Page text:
'Greatest burden': Why one doctor battles South Africa's HIV epidemic

In quest to find vaccine, attracting and retaining talented researchers is tougher than ever
Dr. Fatima Laher
Fatima Laher, right, leads the Soweto vaccine clinical research site of the HIV Vaccine Trials Network. Photo by Robert Hood / Fred Hutch News Service

When Fatima Laher was a medical school student at the University of the Witwatersrand in Johannesburg, South Africa, a career focused on HIV/AIDS was not on her radar.

But after graduating in 2003, Laher went to work as a community service doctor at Chris Hani Baragwanath Hospital in Soweto -- a heavily populated area of Johannesburg -- and saw the nation’s AIDS epidemic up close.

Treating adults and children wasting away in the last stages of the disease at a time when antiretroviral drugs were not yet routinely available in South Africa profoundly affected the young doctor.

“Seeing that changed my path in medicine,” said Laher, 33, who was born and raised in Johannesburg.

Laher is still working at the hospital a decade later, but in a radically different role. Based in the hospital’s Perinatal HIV Research Unit, Laher is leading the Soweto vaccine clinical research site of the HIV Vaccine Trials Network (HVTN). The site is one of three in South Africa overseen by the HVTN, an international effort based at Fred Hutch dedicated to developing a safe and effective vaccine for HIV.

The HVTN is preparing to launch two large-scale HIV vaccine trials in South Africa and neighboring countries starting in 2015. Laher’s work ranges from developing protocol for the trials to interpreting the resulting data, and she also works on vaccine trials around human papillomavirus, tuberculosis and influenza.

‘How can you not be excited every day?’

Her mentor for the HIV vaccine work is Dr. Glenda Gray, the HVTN’s co-principal investigator. Learning from people who have dedicated their careers to HIV is inspiring, Laher said.

“I have this great opportunity to be surrounded on an international level by people who are really fantastic vaccine scientists,” she said. “What a privileged position to be in. How can you not be excited every day?”

As a young HIV vaccine researcher, Laher represents what may be the best hope for addressing HIV in the place where it has hit harder than anywhere else in the world. An estimated 6.1 million people are living with HIV in South Africa, according to UNAIDS. The crisis has attracted some of the world’s most renowned HIV experts, including Dr. Linda-Gail Bekker, who launched the Desmond Tutu HIV Foundation in 2004 with her husband, Professor Robin Wood, to conduct research and provide treatment, counseling and testing for HIV and tuberculosis.

Bekker, a native of Zimbabwe, estimates there are between 100 and 200 early-career HIV researchers in South Africa. Since developing a vaccine can take decades, there is an urgent need to cultivate the next generation of researchers.

“I think this is critical,” Bekker said. “We have the greatest burden of HIV and TB in this country, more than any other country in the world. So there is relevance, clinical material and motivation. That should be a great reason to have many researchers in the field.”

But attracting those researchers is challenging. South Africa has long struggled with doctors departing for more lucrative careers in the U.S. and Canada – including, Laher said, many of her medical school peers. For those who remain, there is an expectation that they will work in clinical settings to help mitigate the country’s staggering disease burden.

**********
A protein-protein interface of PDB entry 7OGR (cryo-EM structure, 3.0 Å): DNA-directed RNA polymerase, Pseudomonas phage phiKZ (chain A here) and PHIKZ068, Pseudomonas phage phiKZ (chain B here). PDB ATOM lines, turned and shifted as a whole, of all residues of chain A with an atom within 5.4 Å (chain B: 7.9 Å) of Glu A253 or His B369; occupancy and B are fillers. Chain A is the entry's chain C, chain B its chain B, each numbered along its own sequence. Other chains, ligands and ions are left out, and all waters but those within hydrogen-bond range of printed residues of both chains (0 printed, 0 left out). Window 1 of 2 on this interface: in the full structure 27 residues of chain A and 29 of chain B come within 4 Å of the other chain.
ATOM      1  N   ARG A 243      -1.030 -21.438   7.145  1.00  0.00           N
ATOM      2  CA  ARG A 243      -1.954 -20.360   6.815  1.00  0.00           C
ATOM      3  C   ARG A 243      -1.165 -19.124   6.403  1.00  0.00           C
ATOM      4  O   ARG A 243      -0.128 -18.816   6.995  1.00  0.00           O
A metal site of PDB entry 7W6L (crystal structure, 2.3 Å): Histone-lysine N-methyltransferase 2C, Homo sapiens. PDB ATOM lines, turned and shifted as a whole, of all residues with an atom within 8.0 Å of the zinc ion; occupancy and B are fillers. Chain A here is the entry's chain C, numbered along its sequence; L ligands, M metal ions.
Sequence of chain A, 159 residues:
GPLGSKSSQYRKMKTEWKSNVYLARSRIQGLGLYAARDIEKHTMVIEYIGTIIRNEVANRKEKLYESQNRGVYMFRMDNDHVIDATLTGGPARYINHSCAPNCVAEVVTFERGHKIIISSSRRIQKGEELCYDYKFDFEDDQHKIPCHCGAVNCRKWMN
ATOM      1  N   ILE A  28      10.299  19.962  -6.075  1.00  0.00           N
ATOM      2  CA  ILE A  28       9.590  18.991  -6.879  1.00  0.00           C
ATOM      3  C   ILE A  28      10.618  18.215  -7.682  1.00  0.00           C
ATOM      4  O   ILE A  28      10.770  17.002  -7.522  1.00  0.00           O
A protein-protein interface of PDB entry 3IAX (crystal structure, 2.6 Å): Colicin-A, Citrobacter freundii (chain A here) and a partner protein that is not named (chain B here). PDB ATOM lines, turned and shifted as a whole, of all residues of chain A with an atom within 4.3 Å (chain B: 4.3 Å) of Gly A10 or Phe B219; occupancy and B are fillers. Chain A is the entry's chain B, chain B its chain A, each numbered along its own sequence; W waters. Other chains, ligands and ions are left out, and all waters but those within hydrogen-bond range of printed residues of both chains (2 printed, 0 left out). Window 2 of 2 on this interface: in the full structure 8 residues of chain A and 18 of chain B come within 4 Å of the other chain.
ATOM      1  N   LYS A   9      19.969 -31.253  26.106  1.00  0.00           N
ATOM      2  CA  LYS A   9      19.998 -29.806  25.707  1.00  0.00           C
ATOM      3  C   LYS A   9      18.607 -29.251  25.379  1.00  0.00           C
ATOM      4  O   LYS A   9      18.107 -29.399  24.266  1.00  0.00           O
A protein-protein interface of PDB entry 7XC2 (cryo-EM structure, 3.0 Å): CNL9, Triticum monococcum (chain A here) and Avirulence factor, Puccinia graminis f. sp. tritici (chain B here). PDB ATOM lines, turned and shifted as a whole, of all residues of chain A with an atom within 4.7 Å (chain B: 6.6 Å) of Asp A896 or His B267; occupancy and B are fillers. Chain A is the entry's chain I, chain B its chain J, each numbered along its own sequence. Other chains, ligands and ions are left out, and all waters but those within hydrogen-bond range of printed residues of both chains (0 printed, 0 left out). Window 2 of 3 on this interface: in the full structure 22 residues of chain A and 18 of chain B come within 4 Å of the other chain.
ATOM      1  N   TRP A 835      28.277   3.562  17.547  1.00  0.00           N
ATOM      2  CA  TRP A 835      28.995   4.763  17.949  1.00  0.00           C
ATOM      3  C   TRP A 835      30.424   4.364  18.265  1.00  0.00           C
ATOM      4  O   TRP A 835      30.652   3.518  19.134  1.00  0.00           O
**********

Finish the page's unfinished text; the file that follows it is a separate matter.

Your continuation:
“We have epidemics of HIV and TB sitting side by side, and spiraling epidemics of diabetes and heart disease,” she said. “Research is not prioritized in that context. It’s almost seen as indulgent – you’re spending your time not serving, not helping people who are imminently going to die.”

Tenacity, unwavering resolve required

The HVTN has launched two initiatives in an effort to attract greater numbers of doctors into HIV research. The South African/HVTN AIDS Vaccine Early Stage Investigator Programme (SHAPe), which Bekker chairs, was launched in 2010 and provides three-year mentored research awards that include salary and research-related costs. The program pairs SHAPe scholars with established HIV researchers in South Africa to pursue studies around HIV vaccine development.

The HVTN Research and Mentorship Program (RAMP), also launched in 2010, is open to African-American and Latino medical students in the U.S. and provides mentorships of up to a year with researchers at the HVTN’s sites in the U.S. and abroad, including South Africa.

For Laher, the road to research started with treating HIV patients, witnessing their improvement as antiretroviral drugs became available in South Africa, and then gradually realizing that solving the problem required attacking it at the core.

“Over time, my patients became better. But then you kind of take a step back and have this frustration about needing a better solution to end the epidemic and prevent new cases,” she said. “It’s exhausting to chase after infections without finding the solutions.”

Unlike the quicker gratification of clinical work, research is a long-term game requiring tenacity and unwavering resolve. There are no easy answers, but that’s fine with Laher. She’s focused on a goal she thinks is worthy of dedicating her own career to: helping to take an HIV vaccine to licensure.

“If I devote a small portion of my life ending HIV,” she said, “I can’t think of anything better.”

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